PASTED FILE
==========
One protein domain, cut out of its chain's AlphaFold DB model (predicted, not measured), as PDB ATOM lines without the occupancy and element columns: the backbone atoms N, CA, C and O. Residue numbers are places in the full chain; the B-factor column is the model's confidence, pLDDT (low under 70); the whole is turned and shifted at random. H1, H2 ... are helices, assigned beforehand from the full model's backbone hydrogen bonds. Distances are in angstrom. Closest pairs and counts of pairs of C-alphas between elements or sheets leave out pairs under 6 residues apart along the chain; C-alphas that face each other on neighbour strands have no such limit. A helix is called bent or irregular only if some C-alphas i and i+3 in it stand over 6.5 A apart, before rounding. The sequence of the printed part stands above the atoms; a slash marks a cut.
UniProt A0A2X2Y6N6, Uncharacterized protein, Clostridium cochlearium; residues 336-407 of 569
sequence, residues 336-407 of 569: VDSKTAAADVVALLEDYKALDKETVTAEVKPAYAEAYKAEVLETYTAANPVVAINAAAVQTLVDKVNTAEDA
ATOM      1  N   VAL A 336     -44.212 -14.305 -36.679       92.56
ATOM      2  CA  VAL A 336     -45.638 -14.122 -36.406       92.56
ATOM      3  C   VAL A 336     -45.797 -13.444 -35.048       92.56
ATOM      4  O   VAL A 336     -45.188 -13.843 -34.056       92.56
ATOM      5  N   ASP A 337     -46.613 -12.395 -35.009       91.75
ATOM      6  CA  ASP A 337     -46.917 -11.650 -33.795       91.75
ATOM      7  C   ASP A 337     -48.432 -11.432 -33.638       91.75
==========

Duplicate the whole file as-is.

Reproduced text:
One protein domain, cut out of its chain's AlphaFold DB model (predicted, not measured), as PDB ATOM lines without the occupancy and element columns: the backbone atoms N, CA, C and O. Residue numbers are places in the full chain; the B-factor column is the model's confidence, pLDDT (low under 70); the whole is turned and shifted at random. H1, H2 ... are helices, assigned beforehand from the full model's backbone hydrogen bonds. Distances are in angstrom. Closest pairs and counts of pairs of C-alphas between elements or sheets leave out pairs under 6 residues apart along the chain; C-alphas that face each other on neighbour strands have no such limit. A helix is called bent or irregular only if some C-alphas i and i+3 in it stand over 6.5 A apart, before rounding. The sequence of the printed part stands above the atoms; a slash marks a cut.
UniProt A0A2X2Y6N6, Uncharacterized protein, Clostridium cochlearium; residues 336-407 of 569
sequence, residues 336-407 of 569: VDSKTAAADVVALLEDYKALDKETVTAEVKPAYAEAYKAEVLETYTAANPVVAINAAAVQTLVDKVNTAEDA
ATOM      1  N   VAL A 336     -44.212 -14.305 -36.679       92.56
ATOM      2  CA  VAL A 336     -45.638 -14.122 -36.406       92.56
ATOM      3  C   VAL A 336     -45.797 -13.444 -35.048       92.56
ATOM      4  O   VAL A 336     -45.188 -13.843 -34.056       92.56
ATOM      5  N   ASP A 337     -46.613 -12.395 -35.009       91.75
ATOM      6  CA  ASP A 337     -46.917 -11.650 -33.795       91.75
ATOM      7  C   ASP A 337     -48.432 -11.432 -33.638       91.75